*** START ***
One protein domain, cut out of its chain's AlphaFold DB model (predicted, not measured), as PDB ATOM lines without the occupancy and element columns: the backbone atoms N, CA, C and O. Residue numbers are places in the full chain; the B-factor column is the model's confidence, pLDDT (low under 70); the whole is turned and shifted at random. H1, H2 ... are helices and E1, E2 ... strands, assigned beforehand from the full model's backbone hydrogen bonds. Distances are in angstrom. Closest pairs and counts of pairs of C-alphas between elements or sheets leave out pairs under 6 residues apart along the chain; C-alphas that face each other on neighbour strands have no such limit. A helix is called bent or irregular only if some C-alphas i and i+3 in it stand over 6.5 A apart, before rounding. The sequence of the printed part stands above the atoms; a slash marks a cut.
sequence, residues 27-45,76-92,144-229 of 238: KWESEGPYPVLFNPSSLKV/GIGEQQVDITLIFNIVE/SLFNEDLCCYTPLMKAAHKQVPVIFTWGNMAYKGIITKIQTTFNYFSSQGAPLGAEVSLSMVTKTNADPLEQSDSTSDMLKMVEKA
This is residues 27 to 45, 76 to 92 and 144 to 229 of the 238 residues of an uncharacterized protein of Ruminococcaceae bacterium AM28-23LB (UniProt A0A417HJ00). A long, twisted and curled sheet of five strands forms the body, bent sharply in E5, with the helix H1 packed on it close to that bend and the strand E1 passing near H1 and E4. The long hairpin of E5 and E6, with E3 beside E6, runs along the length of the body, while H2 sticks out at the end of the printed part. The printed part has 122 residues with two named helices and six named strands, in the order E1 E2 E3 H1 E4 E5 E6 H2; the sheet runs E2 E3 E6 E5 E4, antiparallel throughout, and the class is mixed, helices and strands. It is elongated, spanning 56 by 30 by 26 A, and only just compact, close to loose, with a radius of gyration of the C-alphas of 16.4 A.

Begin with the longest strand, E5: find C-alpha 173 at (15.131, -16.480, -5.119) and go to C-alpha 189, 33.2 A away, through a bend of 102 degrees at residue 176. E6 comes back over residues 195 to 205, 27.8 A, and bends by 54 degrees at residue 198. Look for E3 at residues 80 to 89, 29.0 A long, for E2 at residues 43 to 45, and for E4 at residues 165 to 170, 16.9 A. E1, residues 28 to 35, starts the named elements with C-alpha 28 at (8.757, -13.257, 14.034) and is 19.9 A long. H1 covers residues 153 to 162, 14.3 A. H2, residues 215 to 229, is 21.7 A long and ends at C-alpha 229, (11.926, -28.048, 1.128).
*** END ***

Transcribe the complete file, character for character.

One protein domain, cut out of its chain's AlphaFold DB model (predicted, not measured), as PDB ATOM lines without the occupancy and element columns: the backbone atoms N, CA, C and O. Residue numbers are places in the full chain; the B-factor column is the model's confidence, pLDDT (low under 70); the whole is turned and shifted at random. H1, H2 ... are helices and E1, E2 ... strands, assigned beforehand from the full model's backbone hydrogen bonds. Distances are in angstrom. Closest pairs and counts of pairs of C-alphas between elements or sheets leave out pairs under 6 residues apart along the chain; C-alphas that face each other on neighbour strands have no such limit. A helix is called bent or irregular only if some C-alphas i and i+3 in it stand over 6.5 A apart, before rounding. The sequence of the printed part stands above the atoms; a slash marks a cut.
sequence, residues 27-45,76-92,144-229 of 238: KWESEGPYPVLFNPSSLKV/GIGEQQVDITLIFNIVE/SLFNEDLCCYTPLMKAAHKQVPVIFTWGNMAYKGIITKIQTTFNYFSSQGAPLGAEVSLSMVTKTNADPLEQSDSTSDMLKMVEKA
This is residues 27 to 45, 76 to 92 and 144 to 229 of the 238 residues of an uncharacterized protein of Ruminococcaceae bacterium AM28-23LB (UniProt A0A417HJ00). A long, twisted and curled sheet of five strands forms the body, bent sharply in E5, with the helix H1 packed on it close to that bend and the strand E1 passing near H1 and E4. The long hairpin of E5 and E6, with E3 beside E6, runs along the length of the body, while H2 sticks out at the end of the printed part. The printed part has 122 residues with two named helices and six named strands, in the order E1 E2 E3 H1 E4 E5 E6 H2; the sheet runs E2 E3 E6 E5 E4, antiparallel throughout, and the class is mixed, helices and strands. It is elongated, spanning 56 by 30 by 26 A, and only just compact, close to loose, with a radius of gyration of the C-alphas of 16.4 A.

Begin with the longest strand, E5: find C-alpha 173 at (15.131, -16.480, -5.119) and go to C-alpha 189, 33.2 A away, through a bend of 102 degrees at residue 176. E6 comes back over residues 195 to 205, 27.8 A, and bends by 54 degrees at residue 198. Look for E3 at residues 80 to 89, 29.0 A long, for E2 at residues 43 to 45, and for E4 at residues 165 to 170, 16.9 A. E1, residues 28 to 35, starts the named elements with C-alpha 28 at (8.757, -13.257, 14.034) and is 19.9 A long. H1 covers residues 153 to 162, 14.3 A. H2, residues 215 to 229, is 21.7 A long and ends at C-alpha 229, (11.926, -28.048, 1.128).